What is their operating model? The business model of the credit card company is pretty sound and simple, they charge merchants a fee for every transaction. In most cases they charge a percentage, and that seems a little bit like organized crime because in this day and age, they don’t really have a choice and the use of cash in most industries is all but gone (a friend of mine was in an AT&T store the other day and was paying cash and the people in the store literally didn’t know how to process a cash transaction). Beyond that money they make because of our buying decisions (so in that sense we are already putting money in their pockets), they charge insane interest rates on the cards when we are late making a payment. Why they don’t just charge bank interest rates is really odd to me. Unfortunately it seems a lot of people are bad about planning spending, and/or bad at math and the average American runs a balance over $6,000, and at about 20% interest that’s $1200 a year in interest (probably at least $900 of that is profit) which is a million dollars a year for every 1,000 credit card holder. . . so why the devil do they charge an annual fee? And why do people pay them?
Costco is a company that charges an annual fee to shop at their stores, which might sound as cuckoo as a credit card annual feel, but in their case it is entirely sane. How so? Costco, by choice, doesn’t profit from the goods it sells, and I have blogged about this before, but it’s not their goal to make money selling their products, which in general are a great deal. All of their profits come from their membership dues – that IS their operating model and it works for everyone. it makes a lot of sense and I am not surprised they have been so successful.
Amazon Prime is a little different. Amazon Prime’s fee is a little bit like paying for an upgrade on a flight when you don’t have enough miles or awards to do it for free. If you buy enough from amazon, you get free two day shipping for everything you buy, which is GREAT. If you don’t have enough purchases, they will charge you for the service. In my case, I rarely care whether the products arrive in two days or ten days, so I would never pay for Prime. It would be one thing if I were buying perishable goods or if I were a last minute gift shopper or something like that, but I would never pay to be a Prime customer. Having said that, it makes sense to me that Amazon charges people for this if they don’t “earn” it, but there is an actual cost to shipping, and I wonder how they calculate how much to charge? They must crunch the numbers to look at the total actual cost and then divide that by some number of customers that don’t earn it. You could also do it based on the number of packages, but because of the wide range of quantities purchased by customers, that’s probably not as good a metric. Anyway . . . I would be curious to know where the number comes from.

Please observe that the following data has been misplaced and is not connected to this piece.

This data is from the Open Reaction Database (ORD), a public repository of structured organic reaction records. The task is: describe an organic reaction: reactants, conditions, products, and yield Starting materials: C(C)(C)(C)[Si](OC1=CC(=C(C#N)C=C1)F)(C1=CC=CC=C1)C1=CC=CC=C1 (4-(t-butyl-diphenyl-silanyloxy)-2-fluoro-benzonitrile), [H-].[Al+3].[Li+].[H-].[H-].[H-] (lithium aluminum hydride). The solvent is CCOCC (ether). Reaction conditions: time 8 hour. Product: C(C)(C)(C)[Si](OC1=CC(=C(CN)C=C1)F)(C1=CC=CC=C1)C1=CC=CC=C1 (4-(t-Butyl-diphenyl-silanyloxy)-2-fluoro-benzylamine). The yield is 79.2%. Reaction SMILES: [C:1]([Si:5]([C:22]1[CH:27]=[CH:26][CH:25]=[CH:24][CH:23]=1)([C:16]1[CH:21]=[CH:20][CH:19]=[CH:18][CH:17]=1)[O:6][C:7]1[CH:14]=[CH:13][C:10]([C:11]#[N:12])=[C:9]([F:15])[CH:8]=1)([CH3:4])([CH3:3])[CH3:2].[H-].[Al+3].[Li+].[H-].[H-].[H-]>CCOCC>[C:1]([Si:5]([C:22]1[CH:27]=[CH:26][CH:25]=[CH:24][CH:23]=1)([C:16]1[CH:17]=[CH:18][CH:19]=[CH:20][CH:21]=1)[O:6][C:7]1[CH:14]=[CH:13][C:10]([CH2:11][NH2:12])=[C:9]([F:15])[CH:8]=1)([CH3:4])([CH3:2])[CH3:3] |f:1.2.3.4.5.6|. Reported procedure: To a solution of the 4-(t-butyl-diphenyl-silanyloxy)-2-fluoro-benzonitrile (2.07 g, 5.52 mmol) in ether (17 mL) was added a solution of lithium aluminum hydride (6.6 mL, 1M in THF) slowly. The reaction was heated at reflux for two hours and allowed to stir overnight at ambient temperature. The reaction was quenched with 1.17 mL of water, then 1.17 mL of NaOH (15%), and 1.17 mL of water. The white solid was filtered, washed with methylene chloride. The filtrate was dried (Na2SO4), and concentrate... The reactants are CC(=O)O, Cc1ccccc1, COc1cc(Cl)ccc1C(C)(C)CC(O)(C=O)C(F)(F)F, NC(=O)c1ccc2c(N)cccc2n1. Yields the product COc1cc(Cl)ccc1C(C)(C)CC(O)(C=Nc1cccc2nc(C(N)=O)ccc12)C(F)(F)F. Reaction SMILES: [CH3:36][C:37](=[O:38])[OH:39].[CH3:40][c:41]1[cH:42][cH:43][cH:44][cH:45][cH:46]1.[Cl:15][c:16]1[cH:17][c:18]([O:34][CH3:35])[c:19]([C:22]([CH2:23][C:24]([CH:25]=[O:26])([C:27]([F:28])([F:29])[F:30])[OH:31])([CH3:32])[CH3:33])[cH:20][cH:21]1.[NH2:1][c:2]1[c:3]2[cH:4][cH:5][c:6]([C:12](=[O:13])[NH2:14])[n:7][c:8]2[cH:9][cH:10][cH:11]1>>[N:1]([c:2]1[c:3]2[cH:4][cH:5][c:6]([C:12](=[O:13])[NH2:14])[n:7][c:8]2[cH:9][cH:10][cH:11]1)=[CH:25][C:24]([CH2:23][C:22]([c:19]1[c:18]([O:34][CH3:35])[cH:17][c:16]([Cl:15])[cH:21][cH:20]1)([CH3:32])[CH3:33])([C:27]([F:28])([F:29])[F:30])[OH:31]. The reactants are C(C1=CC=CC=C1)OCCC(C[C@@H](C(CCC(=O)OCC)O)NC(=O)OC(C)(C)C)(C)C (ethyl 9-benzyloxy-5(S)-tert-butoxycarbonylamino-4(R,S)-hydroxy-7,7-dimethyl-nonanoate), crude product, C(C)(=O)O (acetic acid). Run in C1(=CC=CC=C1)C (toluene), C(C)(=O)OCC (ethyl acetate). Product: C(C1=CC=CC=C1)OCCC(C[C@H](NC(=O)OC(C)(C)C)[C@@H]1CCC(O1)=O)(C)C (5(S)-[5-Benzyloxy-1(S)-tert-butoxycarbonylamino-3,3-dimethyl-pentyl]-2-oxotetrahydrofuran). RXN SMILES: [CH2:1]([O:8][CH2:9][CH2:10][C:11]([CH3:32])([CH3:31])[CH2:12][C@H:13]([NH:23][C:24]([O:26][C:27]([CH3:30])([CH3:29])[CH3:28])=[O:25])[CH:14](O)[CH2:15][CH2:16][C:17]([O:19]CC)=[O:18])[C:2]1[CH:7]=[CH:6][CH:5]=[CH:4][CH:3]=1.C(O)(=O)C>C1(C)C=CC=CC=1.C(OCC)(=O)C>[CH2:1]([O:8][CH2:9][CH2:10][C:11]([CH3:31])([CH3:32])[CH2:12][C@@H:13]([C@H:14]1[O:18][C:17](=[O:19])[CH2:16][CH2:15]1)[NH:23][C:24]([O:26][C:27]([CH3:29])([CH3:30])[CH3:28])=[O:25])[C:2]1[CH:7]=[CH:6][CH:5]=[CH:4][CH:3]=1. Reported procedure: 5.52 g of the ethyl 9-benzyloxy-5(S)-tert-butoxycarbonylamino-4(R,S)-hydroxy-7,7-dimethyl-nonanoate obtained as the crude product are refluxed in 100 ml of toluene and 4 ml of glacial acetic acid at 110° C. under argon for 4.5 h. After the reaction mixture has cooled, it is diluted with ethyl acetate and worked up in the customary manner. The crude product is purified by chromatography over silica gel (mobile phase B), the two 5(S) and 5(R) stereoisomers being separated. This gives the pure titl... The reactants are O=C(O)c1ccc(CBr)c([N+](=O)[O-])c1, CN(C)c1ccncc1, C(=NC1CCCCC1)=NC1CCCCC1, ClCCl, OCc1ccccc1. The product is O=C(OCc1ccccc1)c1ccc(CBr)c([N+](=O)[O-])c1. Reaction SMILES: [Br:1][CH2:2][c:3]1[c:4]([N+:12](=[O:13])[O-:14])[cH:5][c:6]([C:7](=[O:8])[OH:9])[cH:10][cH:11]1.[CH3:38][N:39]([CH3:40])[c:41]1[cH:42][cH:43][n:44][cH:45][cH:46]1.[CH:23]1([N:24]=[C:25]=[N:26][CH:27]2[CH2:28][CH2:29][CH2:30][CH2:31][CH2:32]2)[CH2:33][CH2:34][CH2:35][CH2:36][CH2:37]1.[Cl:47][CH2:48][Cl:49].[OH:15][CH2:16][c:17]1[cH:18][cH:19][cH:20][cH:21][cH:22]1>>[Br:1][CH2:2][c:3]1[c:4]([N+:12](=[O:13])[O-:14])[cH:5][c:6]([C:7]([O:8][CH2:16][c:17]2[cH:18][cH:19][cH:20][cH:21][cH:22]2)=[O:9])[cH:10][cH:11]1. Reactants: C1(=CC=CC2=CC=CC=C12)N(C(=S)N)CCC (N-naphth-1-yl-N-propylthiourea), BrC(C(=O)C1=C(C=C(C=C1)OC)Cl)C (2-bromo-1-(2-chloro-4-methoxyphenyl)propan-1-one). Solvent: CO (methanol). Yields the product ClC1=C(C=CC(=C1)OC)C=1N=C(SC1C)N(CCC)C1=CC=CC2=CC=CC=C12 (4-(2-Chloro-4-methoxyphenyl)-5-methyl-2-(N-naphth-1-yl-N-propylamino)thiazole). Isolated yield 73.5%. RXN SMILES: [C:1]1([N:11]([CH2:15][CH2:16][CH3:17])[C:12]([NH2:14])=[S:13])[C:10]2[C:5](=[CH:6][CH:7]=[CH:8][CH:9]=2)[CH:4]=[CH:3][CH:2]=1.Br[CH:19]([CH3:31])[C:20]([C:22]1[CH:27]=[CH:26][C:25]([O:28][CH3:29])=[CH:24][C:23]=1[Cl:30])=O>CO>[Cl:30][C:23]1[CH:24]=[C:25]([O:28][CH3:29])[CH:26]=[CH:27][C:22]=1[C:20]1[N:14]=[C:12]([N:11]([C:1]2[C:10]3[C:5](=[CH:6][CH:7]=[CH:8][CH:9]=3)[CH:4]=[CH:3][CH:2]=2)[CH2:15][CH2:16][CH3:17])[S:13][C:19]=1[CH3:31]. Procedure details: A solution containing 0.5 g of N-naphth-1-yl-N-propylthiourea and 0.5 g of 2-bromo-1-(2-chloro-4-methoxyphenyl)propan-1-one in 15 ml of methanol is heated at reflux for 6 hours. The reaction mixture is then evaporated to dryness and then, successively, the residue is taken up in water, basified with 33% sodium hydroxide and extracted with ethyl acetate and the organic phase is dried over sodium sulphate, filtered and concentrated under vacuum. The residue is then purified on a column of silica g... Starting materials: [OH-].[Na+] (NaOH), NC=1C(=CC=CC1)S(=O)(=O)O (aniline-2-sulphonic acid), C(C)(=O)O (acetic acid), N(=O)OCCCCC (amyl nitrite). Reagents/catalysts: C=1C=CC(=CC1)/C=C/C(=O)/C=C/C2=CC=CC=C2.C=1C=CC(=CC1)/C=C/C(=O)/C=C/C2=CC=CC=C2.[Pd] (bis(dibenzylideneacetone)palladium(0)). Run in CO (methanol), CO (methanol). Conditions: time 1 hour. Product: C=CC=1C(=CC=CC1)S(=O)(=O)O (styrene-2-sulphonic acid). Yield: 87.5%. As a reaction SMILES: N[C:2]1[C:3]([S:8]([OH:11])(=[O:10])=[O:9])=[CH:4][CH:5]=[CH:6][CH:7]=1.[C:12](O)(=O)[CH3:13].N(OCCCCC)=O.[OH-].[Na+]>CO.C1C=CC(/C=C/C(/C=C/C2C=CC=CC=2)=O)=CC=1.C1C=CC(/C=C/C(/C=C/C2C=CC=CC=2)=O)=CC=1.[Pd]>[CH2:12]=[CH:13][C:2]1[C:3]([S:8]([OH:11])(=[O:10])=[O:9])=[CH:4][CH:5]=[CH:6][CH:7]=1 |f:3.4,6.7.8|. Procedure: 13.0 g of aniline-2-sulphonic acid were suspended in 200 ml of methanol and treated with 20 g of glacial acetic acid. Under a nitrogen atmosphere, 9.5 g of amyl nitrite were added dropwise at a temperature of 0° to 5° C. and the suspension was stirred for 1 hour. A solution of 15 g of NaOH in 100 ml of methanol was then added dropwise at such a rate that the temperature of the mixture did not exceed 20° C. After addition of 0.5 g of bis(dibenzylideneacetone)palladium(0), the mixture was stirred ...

So annual fees for credit cards make no sense, Costco’s makes a lot of sense, and Amazon Prime’s also makes some sense, but I would love to know how they calculate the fee. These are all good examples of rethinking where you need to be really clear about what your customer cares about and what they don’t care about, and based on that you should be able to make good decisions about when and where, and for what, you are going to charge your customer. I do think/hope it’s just a matter of time before the credit card business gets a major overhaul or gets put out of business by some mobile version of PayPal.
P.S. As an aside, speaking of the actual cost of things, I saw in the paper yesterday that Netflix paid about a billion dollars for digital movie rights for some of the big movie houses so they can stream the most popular movies. A billion sounded like a gigantic amount until I read further in the article that they spend about $600 million a year on postage, so that makes the billion seem like a bargain when you look at it that way, and combine it with the enormous growth of streaming video at Netflix.
Building a business that depends on the products of another company is risky for starters, and then if you look at the margins that people often get for “accessories” for products, that’s not always a great business story either.
The story of SDI Technologies, formerly Realtone electronics, is a great story, and it’s well told in this article by Eric A. Taub in the paper today.
Back then, Realtone made radios when they were a really big deal and they make a lot of the clock radios that are in hotel rooms. Today as SDI, the kids of the founders of the company run it, and they have successfully turned the company back into a booming business by attaching themselves to Apple products. They have a line of iHome products that are docks for iPhones, iPods, and iPads, which do some pretty cool things that are described in Taub’s article.